We are pleased to highlight another of our sponsored projects - Djordje Zlatanovic’s Shifting Into Third: The Graveyard Shift.  Originally from the former Yugoslavia, Djordje Zlatanovic immigrated to the United States in 2001.  His choice to follow a path of photojournalism came as a natural one: losing his country, his home, and every photograph from his childhood was both hard and productive.  It defined his vision and made him even more determined to document life and educate others through his lens.

Shifting Into Third is a series of environmental portraits of the people who work the night shift while the rest of us sleep.  As the workforce machinery speeds up its pace every morning, little time do we have to think what goes on during the night.  The project will portray the people who are the mechanism that makes the clock tick during the day.  Often forgotten, many of these workers are operating in the shadows and on the margins of the society.  This project will further explore their work conditions and the effects these conditions have on their lives, both in the domain of health and other possible disturbances.  Shifting Into Third will bring this fact back to the daily light, and will serve as a tribute and a “thank you” to millions of graveyard-shift workers.

Visit his project gallery for more photos.

- Bart J. Cannon, Executive Director

Gary Braasch in Tuvalu

Monday, February 28th, 2011

© Gary Braasch

Gary Braasch, well-known Blue Earth project photographer, is traveling the Pacific conducting work for his project World View Of Global Warming.  Rather than try to summarize, I’ll let Gary speak in his own words:

 

Best wishes from the South Pacific just across the Dateline:

I have returned to Tuvalu, one of the smallest nations in the world, to continue coverage for World View of Global Warming.  Before I make it home again to Oregon, I will also photograph and report from Fiji and Kiribati.

As the King tides, highest of this year, swept across the coral atoll shores, I found the kids I photographed during the 2005 King tide — no longer little kids!   Please see the portfolio.

Other Tuvalu portfolios are also available on World View of Global Warming.  King tide coverage is coming up early this week.  One of the photo-stories illustrates what Tuvalu is doing to map the most vulnerable areas in light of current science of how atolls evolve.   Please stay tuned.

All images and portfolios — and many more — are available for publication and to help NGOs and agencies reach policymakers and the public.

I hope my new pictures will continue to inspire, influence and educate about the plight and strength of the Tuvaluan people.  The 2005 image has become one important way millions have been able to feel the human connection to those who stand to lose the most from rapid climate change.  First seen on the BBC website, and then in my book Earth Under Fire, earlier photos have seen publication by the UN and hundreds of NGOs, magazines and books.

Thank you.
Gary

Project Highlight: Visualizing Earth

Wednesday, February 16th, 2011

Visualizing Earth © Stephen Harrison

© Stephen Harrison

Today, we are excited to highlight another of our sponsored projects - Stephen Harrison’s Visualizing Earth.  Stephen Harrison has a MD in medicine from Yale, a Ph.D. in engineering from Purdue and 40 years of experience in photography.  In 2000, he wrote and published “Whispered Prayers: Portraits and Prose of Tibetans in Exile” and produced a companion film: “Whispered Prayers” that won three international film awards.  In 2007 he created the 23-minute film for “Island of the Blue Dolphin” accompanied by an original score by composer Peter Madlem commissioned and performed by the Santa Barbara Symphony.  Since 2004, Harrison has been creating images for his project “Visualizing Earth”, which addresses the relationship of mankind to nature with emphasis on global climate change.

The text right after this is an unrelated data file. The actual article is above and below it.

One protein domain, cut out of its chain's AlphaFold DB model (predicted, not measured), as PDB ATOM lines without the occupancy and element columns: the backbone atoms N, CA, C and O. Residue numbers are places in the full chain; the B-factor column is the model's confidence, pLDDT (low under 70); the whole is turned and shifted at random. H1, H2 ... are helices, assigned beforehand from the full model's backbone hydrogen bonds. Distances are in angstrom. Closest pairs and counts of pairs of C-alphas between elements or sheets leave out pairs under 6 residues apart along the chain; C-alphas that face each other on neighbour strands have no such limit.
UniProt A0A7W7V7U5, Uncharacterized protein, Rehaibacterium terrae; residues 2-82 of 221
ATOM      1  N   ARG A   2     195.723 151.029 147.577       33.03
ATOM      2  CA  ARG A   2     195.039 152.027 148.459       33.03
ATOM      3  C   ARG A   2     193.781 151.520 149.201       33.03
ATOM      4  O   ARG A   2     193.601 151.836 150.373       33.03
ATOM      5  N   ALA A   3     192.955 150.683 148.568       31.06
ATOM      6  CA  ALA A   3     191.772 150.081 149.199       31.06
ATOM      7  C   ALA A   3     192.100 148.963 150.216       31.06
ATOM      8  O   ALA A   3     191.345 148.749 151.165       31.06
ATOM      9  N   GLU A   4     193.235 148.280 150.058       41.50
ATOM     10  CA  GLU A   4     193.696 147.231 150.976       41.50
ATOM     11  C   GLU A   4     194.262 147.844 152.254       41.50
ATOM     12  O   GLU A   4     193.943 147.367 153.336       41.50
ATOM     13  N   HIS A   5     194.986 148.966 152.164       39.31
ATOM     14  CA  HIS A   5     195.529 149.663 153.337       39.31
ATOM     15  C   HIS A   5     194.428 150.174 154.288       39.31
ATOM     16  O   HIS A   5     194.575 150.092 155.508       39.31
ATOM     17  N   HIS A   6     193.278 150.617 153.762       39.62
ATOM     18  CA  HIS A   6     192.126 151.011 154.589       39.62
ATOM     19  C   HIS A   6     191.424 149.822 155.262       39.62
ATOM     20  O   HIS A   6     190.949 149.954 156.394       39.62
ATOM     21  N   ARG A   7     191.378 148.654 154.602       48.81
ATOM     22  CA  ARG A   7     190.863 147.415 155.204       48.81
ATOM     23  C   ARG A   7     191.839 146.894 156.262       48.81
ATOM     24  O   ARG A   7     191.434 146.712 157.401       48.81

Visualizing Earth project features a touring exhibition project with a mission to invoke inspiration and enhance awareness of our environment with art, science and music comprising the engaging vehicles through which awareness is facilitated.  Visualizing Earth is composed of a series of photographically based images viewed in classical gallery style that depicts the origins of earth, the enchanting diversity of life and culminates in the impact of mankind.  These photographic art works constitute the first part of the exhibition and are followed by an ensuing educational component concerning the subject of global climate change.

Included in the project is a museum bound book as a commemorative volume, an interactive web site and a film based on the images in the exhibition with live orchestral music written by composer Peter Madlem.

Visit his project gallery for more photos.

- Bart J. Cannon, Executive Director

Project Submission Deadline January 20th

Thursday, January 13th, 2011

Don’t forget - the Blue Earth submission deadline is only one week away, Thursday January 20th, 2011.  Blue Earth’s focus remains photographic projects whose goal is to educate the public about endangered cultures, threatened environments, and current topics of social concern.  If you are a photographer and would like to apply, it’s never too early to send in your application.

Check out our updated submission guidelines for more details.  As always, we’re happy to answer any questions about the guidelines or the submission process - just contact us.

- Bart J. Cannon, Executive Director

Project Highlight: Land Of The Second Sun

Thursday, December 16th, 2010

Mayco Serotta, 25, nicknamed "Michael Jackson" stands on a sled to find his way to the reindeer herd during a storm.  He must watch the herd during his 24-hour watch.  In bad weather, the herd can be split or lost and the men must be alert to keep them from getting separated.

Mayco Serotta, 25, nicknamed “Michael Jackson” stands on a sled to find his way to the reindeer herd during a storm.  He must watch the herd during his 24-hour watch.  In bad weather, the herd can be split or lost and the men must be alert to keep them from getting separated.  © Heidi Brander